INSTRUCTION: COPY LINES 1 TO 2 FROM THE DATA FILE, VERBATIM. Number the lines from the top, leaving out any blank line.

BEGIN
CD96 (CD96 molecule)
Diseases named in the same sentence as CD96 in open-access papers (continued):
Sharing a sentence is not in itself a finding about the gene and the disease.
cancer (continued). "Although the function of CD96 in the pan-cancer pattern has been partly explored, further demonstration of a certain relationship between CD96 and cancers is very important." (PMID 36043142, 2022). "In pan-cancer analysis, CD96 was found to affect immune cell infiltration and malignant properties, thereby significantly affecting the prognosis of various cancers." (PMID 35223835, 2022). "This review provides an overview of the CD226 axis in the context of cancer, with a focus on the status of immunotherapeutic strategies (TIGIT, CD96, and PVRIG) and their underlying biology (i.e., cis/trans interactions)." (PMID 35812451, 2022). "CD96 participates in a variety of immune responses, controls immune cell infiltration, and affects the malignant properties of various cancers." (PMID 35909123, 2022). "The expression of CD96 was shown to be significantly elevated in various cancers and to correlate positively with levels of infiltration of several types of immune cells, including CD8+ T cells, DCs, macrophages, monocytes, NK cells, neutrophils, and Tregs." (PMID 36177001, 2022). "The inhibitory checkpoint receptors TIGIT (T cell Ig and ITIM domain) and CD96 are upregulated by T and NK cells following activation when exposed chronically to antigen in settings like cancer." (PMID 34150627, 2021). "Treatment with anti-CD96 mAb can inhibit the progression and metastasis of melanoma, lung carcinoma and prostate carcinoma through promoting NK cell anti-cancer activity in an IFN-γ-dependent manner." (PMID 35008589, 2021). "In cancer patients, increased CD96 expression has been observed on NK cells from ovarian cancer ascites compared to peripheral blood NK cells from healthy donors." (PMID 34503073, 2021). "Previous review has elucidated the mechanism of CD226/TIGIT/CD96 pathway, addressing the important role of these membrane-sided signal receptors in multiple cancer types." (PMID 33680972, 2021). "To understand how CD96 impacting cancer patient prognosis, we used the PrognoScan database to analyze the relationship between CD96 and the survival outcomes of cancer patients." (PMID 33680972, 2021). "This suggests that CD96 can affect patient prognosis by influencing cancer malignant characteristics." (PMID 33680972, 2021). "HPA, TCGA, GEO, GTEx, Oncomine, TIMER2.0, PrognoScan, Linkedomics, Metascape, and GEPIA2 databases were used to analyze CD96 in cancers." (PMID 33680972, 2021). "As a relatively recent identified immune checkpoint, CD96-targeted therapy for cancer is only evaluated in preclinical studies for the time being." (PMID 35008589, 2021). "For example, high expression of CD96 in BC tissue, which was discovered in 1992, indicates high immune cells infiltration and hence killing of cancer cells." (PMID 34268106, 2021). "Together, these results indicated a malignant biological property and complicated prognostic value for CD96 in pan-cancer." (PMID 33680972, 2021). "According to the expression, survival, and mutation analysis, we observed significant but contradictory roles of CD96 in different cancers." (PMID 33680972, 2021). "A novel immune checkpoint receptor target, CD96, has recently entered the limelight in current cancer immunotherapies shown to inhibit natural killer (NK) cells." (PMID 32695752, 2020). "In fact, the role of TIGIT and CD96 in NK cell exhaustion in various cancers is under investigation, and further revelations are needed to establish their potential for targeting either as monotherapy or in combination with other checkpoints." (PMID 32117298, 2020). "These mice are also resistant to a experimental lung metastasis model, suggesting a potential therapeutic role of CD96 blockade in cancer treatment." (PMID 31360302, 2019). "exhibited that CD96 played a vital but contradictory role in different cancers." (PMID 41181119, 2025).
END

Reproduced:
CD96 (CD96 molecule)
Diseases named in the same sentence as CD96 in open-access papers (continued):